Tuesday Talk: A Glorious First Half And A Glorious Fourth

As we begin the second half of the year the stock market is up, which is not a given (historical statistics aside that show this should be an up year) based on all that has transpired, thus far. So that is something to celebrate, as well as 247 years of American independence, which is no small feat, and something that deserves reverence as well as celebration.


In yesterday's abbreviated pre-holiday trading session the S&P 500 closed up 5 points, at 4,456, the Dow closed at 34,418, up 11 points and the Nasdaq Composite closed at 13,817, up 29 points.

Chart: The New York Times

A look at the yearly chart, shows there is reason to celebrate. yes

Chart: The New York Times

Most actives on Monday were this year's favorites to date, led by Tesla (TSLA), up 6.9%, followed by Carnival Cruise Lines (CCL), up 0.7%, and Advanced Micro Devices (AMD), up 1.7%.

Chart: The New York Times

Today, the stock market is closed for the Fourth of July holiday.

TalkMarkets contributor Declan Fallon says, Markets Push Gains With The Russell 2000 Slowly Working Through Its Base.

"It has been a positive last couple of weeks for markets. The S&P (SPX) and Nasdaq have had it relatively easy with 20-day MAs providing able support. Friday's gains managed a fresh 'buy' signal for the S&P, returning all of its technicals to a net positive state. Next up is resistance at 4,550."

"The Russell 2000 (IWM) managed a solid recovery after its attempted test of breakout support at $178.Like the Nasdaq, it hasn't yet triggered a new 'buy' signal, but its larger challenge is resistance of $198 on the weekly time frame."

"With the shortened week in play, I won't be expecting too much change into Friday, but the outlook for the rest of the summer should be positive." 

See Fallon's full article for the Nasdaq Composite chart.

Contributor Norman Mogil in an "In The Spotlight" column writes Central Bankers Are No Longer So Self-Assured about taming inflation.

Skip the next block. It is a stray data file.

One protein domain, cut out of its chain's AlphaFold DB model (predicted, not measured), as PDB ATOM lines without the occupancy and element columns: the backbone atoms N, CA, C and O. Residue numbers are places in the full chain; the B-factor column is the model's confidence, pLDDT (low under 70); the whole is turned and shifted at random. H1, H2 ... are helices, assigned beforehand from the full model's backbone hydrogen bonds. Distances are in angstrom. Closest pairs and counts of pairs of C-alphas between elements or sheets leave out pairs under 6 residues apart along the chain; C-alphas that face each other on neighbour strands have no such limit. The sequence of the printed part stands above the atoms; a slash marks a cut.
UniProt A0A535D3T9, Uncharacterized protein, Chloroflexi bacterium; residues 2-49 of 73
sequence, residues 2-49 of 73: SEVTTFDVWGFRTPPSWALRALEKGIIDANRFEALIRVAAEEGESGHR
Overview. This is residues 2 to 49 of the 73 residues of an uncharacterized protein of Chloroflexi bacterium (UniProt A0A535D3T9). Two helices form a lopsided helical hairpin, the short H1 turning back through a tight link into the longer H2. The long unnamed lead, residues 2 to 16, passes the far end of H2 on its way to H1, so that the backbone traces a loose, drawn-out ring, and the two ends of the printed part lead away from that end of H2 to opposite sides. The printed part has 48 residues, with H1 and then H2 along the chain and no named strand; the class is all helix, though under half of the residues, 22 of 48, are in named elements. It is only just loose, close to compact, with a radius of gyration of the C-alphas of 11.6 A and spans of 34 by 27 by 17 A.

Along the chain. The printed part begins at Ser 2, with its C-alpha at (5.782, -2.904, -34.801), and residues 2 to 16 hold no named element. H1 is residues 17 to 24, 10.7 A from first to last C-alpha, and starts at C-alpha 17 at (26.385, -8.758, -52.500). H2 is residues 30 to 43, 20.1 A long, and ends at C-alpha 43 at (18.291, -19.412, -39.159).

"There was a time recently when central bankers were certain that they could tame inflation by a steady march upwards in the bank rate, but no longer is this the case. Witness the discomfort within the international banking community in the past two months, as central banks conduct a stop-go policy on rate hikes. In North America, the Bank of Canada introduced a pause in April from a steady stream of rate hikes only to resume rate hikes in June. The US Federal Reserve paused last month, yet signaled that investors should prepare for a prolonged period of interest rates around these current levels. (Editor's note: Yesterday, the Reserve Bank of Australia, also "skipped" a hike opportunity.)  Fed speakers have even offered up forecasts for the bank rate to reach as high as 6%. Making matters more confusing is the inversion of the government bond. The US two-year yield trades at over 100 basis points above the bell weather 10-yr bond, indicating investors are content with lower returns in the future. Many economists interpret the shape of the yield curve as a leading indicator of a coming recession."

"(And) European economies are slowing, possibly already in recession. 

Mohamed El-Erian, notes that: 

This combination of events is far from ordinary. In the context of a two-year battle against inflation, it presents a confused and confusing situation that casts an uncomfortably bright spotlight on central banks, both individually and as a collective. Many are now drawing the ire of impatient politicians and ordinary citizens pressured by higher prices and mortgage rates. (Defining moment)

El-Erian calls upon governments to do an independent review of central bank policymaking, especially with respect to their “outmoded policy frameworks and target setting, the lack of cognitive diversity and poor accountability.”

Other well-respected economists have also called into question central banking thinking. Adam Tooze, referencing the slavish adherence to the 2 percent inflation rule, declares that:

“But, like any other quasi-constitutional rule, it should be held up for public scrutiny and judged against the demands of the moment. The 2 percent target was a realistic one in the era of the “great moderation”. The question we ought to be asking is: is it fit for purpose in an age of polycrisis? (Tough Choices)"

The Staff at contributor ING Economics, present some contrarian data in Challenges Mount For U.S. Manufacturing, Construction And Services. It's not a long article and worth the read, but here are some of the highlights.


"The ISM manufacturing index indicates that the sector is in recession, with few signs of a turn any time soon. Construction is doing better, but higher interest rates will bite. With the impact of student loan repayments presenting major challenges for the sector, services will be the area to watch."

"All of the important barometers (orders, production, employment, prices paid) are also below their 6M averages, so there is no sign of a turn coming yet. The weak Chinese PMI –whose trend typically leads the US ISMs by around three months – confirms this. As the chart below shows, the ISM (manufacturing and services) reports have historically been superb lead indicators for GDP growth – and it doesn't look pretty."

Macrobond, ING